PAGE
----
- The coalition also conducts about 50 seminars and trainings a year. Those who attend automatically become a member for one year. In turn, the coalition gets their contact information, and many pay for the $25 membership the following year.
- The coalition has been talking to professional fundraisers after seeing a significant drop in every level of membership, even $25 members. One told Peterson that you should have three diverse, distinct sources of income.
- The foundation is about to launch a direct-mail fundraising campaign with advice from a professional fundraiser who volunteered her services. It would have cost $10,000 at minimum to hire her. A 2 percent return is expected. The second step will be getting everyone in the foundation to identify those who have been important in the history of the organization and send them a personal letter pleading for money ($1000-$5000 or more).
- Raise your profile.
- Make sure reporters know you're a free resource.
- Track your calls. Know who's calling you and where from? That way if you got 15 calls from one newspaper, use that data to convince the newspaper to donate to your coalition. Those free calls were a lot cheaper than placing a call to the newspaper's attorney.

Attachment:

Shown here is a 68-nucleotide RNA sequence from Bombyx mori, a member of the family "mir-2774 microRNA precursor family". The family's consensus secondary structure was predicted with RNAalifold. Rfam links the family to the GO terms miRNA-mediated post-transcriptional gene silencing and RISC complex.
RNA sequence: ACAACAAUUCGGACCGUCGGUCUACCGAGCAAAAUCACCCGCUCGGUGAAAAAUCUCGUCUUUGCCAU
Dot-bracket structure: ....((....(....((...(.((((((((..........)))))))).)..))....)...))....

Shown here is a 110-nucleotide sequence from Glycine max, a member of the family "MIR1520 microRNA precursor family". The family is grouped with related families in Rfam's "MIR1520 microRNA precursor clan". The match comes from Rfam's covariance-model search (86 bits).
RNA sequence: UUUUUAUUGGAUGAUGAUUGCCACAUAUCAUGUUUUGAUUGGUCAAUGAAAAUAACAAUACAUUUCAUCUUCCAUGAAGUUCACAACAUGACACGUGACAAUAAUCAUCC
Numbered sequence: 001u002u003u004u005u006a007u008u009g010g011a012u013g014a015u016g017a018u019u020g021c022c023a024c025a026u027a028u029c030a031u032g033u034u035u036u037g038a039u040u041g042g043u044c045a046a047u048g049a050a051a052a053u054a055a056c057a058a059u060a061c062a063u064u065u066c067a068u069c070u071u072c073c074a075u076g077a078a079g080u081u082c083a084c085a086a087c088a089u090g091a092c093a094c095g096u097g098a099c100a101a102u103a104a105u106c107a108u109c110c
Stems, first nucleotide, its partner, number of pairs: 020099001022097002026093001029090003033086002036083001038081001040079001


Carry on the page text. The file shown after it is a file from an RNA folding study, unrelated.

- Create a bullet list of talking points for board members when they're calling to ask others to donate.
- Develop champions. Identify those in the state who really support the cause. Honor them with an award. The Friend of the First Amendment Award has now become somewhat of a competition.
- Develop database of those who will continue to support organization.
Lessons from the Georgia First Amendment Foundation:
- The Georgia First Amendment Foundation started in 1994. There was no consistent voice for FOI or access issues in Georgia. This issue was number 6 on the state press association's list. The Atlanta Journal Constitutaion was arguing a case before the state supreme court. The justice said journalists are always saying access to information is for the people but where are these other people? It's always just the Atlanta Journal Consititution fighting for documents. That's when the newspaper realized it would be helpful to have an organization of not just journalists.